Arcane recovery is somewhat difficult to model with this system, but the easiest approximate solution appears to be to just allow the caster to get a re-roll (per day) on a depleted slot to recover it during a short rest. This appears to work out to roughly the right number of spell levels, though it needs to scale up after level 10 if it needs to match the arcane recovery scaling (one additional reroll somewhere after 11 seems to match). It could also just be kept the way it is (i.e. allow for bonus uses that don’t roll after a slot depletes) but that probably defeats the purposes of the new mechanic in the first place. Main issue with the reroll is that it’d feel pretty bad missing the roll (since that generally means you were unlucky to start with). Alternatively it could be just flat out recovering a slot, but probably would have to be capped to something like spell level = casting level/6 (each new slot is worth ~3 casts, and arcane recovery is worth half the caster level in spell levels).
Sorcery points for slots probably can be kept, though, since they can be spent as they are used so don’t have to have a record of the new slots (most likely change the rule to allow/require this – have it expire on the turn they are created and maybe make it a once-per-round free action instead of a bonus action).
Interesting system, that really gives some flexibility in approaching encounters and the use of magic in rp outside of encounters. Any system that includes checks after casting though becomes more challenging for new players. Adding a table to manage those checks even more so. Did you test making a straight check of base dc + spell level? With the check being made against spell casting modifier (or arcana/religion/nature/performance depending on caster background. You could add a feat that would add proficiency to spell casting ability check.)
Would be a much simpler conceptual system, scale with up casting and require more player thought on stat investment. Without testing it seems like more opportunities for failure, but you could balance by making failure spell specific not level specific. You could also allow casters to sacrifice hit die on short rests to recover spells (also in your system you could do spell levels say 1 hit dice per spell level)
You’re quite right that checks after casting could become challenging for new players. I must say, though, in my experience, Vancian magic is challenging for new players because it’s so different to how magic works in most other fantasy stories. (And then there’s the whole issue of ‘5th level wizards cast 3rd level spells’!)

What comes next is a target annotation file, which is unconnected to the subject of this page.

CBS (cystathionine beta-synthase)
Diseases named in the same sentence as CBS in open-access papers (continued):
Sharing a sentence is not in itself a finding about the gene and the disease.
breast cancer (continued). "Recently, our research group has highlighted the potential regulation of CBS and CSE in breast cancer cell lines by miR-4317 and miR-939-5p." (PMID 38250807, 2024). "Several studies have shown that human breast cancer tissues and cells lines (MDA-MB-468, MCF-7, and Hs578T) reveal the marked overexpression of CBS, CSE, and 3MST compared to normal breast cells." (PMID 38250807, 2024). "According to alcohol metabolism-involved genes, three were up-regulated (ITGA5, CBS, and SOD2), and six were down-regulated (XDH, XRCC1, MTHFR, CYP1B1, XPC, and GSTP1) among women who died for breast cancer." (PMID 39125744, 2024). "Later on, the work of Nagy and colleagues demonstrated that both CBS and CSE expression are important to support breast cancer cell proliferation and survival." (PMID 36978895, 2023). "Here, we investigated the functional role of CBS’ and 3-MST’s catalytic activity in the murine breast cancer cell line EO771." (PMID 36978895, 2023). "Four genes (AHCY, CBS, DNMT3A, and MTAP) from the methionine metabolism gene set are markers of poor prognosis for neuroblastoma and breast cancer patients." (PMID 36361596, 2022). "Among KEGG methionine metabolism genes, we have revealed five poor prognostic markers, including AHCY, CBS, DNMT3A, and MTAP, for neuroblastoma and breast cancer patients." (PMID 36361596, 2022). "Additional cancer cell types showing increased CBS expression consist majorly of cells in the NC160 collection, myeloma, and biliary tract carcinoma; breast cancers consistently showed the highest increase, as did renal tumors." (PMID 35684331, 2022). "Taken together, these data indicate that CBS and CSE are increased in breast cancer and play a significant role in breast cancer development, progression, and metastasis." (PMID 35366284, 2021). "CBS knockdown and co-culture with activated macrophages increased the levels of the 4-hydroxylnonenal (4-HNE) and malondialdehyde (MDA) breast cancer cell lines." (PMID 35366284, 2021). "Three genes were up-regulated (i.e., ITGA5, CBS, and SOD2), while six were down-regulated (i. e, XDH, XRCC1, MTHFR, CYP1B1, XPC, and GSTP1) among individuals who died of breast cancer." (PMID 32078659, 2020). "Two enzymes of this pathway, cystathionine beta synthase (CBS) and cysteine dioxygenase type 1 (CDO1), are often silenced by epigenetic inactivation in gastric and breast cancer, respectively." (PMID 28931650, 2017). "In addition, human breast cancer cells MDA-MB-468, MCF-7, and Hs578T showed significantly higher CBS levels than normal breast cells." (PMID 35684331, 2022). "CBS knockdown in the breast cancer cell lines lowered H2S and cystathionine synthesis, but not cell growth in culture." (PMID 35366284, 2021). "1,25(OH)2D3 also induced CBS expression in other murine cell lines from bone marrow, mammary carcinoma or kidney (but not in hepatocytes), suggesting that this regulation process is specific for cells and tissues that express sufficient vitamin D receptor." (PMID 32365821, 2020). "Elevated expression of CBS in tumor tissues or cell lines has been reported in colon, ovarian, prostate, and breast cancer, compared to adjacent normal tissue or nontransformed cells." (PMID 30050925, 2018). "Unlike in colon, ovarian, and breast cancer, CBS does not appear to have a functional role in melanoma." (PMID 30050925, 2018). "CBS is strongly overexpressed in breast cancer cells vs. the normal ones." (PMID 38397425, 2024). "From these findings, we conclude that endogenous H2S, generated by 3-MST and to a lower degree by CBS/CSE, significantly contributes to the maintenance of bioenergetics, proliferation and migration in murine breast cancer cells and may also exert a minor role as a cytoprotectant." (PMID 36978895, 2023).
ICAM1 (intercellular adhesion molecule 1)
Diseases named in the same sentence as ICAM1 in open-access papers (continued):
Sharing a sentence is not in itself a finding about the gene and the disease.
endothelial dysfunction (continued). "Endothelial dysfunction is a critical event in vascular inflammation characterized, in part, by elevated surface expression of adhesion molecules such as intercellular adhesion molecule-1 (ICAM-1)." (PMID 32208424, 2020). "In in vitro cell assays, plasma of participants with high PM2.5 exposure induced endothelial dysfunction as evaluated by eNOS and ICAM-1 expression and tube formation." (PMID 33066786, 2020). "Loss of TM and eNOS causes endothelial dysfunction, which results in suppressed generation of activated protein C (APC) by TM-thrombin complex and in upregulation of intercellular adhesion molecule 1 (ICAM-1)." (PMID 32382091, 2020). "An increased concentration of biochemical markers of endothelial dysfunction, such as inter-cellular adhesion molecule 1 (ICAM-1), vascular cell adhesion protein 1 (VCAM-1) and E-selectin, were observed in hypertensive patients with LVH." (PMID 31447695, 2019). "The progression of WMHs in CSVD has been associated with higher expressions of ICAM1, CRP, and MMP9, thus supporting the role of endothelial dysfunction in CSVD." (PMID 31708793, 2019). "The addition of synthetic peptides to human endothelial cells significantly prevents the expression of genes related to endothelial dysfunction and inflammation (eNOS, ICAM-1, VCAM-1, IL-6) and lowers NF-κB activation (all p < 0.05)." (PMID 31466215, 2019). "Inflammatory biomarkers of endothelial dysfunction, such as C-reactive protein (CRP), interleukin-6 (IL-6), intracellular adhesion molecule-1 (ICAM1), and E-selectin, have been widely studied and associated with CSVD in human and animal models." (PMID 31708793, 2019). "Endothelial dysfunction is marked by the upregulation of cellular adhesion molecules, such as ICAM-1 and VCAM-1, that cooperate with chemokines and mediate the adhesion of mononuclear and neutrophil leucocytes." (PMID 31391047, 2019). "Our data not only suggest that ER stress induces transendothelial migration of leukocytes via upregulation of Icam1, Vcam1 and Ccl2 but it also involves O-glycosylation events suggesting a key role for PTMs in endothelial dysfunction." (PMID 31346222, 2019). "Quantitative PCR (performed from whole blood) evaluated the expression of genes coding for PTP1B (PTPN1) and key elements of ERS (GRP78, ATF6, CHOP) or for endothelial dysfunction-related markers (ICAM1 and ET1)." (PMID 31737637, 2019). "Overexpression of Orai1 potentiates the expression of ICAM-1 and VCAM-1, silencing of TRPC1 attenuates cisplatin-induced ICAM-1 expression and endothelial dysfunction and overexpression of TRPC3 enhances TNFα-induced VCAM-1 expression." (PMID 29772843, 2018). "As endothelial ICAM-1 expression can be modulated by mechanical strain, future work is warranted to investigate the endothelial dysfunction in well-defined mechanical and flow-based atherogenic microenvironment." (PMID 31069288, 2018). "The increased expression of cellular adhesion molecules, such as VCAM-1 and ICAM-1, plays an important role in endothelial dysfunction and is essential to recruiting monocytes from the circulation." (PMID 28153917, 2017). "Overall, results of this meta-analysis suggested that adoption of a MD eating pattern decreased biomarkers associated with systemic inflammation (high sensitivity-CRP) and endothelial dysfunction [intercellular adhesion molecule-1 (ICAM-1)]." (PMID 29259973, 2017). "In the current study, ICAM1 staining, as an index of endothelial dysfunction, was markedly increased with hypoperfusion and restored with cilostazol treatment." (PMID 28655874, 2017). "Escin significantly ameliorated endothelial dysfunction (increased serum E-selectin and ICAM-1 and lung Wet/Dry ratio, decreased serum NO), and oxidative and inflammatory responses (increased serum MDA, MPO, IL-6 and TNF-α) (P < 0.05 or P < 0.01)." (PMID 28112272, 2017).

I did look at some kind of DC + spell level, but it ended up making 4th- and 5th-level spells a little too easy to cast. After all, each spell level would only be 5% harder to cast than the level below it. I was also wary of using any kind of existing skill check as I could see it being exploited in the name of optimization (eg, characters taking levels in rogue just to benefit from expertise). If someone manages to cook something up, though, I’d be pleased to see it.
I like the idea of allowing casters to sacrifice hit dice on short rests to recover spells!
Its certainly interesting, but I’m wondering what the mechanical difference between wizards and sorcerers becomes. If this is doing away with prepared spells, then doesn’t a sorcerer just end up being a wizard with fewer spells known? If its only removing spell slots then you get wizards with potentially fewer spells (on a bad roll) than a stock sorcerer.
That’s a fair point, for sure. Maybe one could maintain Vancian magic for wizards to give them a ‘bookish’ feel and use the mana check for sorcerers? I know some tables already use spell points from the DMG to differentiate sorcerers and wizards, and I can see why. They can become too similar in flavour otherwise.
Allow wizards to build Hard spells using two Medium spell checks over two turns or similar representation of “academic” magic with props and formulae and safeguards, vs sorcery’s raw rush. Use sorcery points to reroll failed checks to tweak balance if this option ends up uneven.
I know you didn’t mention them but I feel this would really mess with Warlocks and how their entire class works.
I did mention them briefly! And yes, I agree.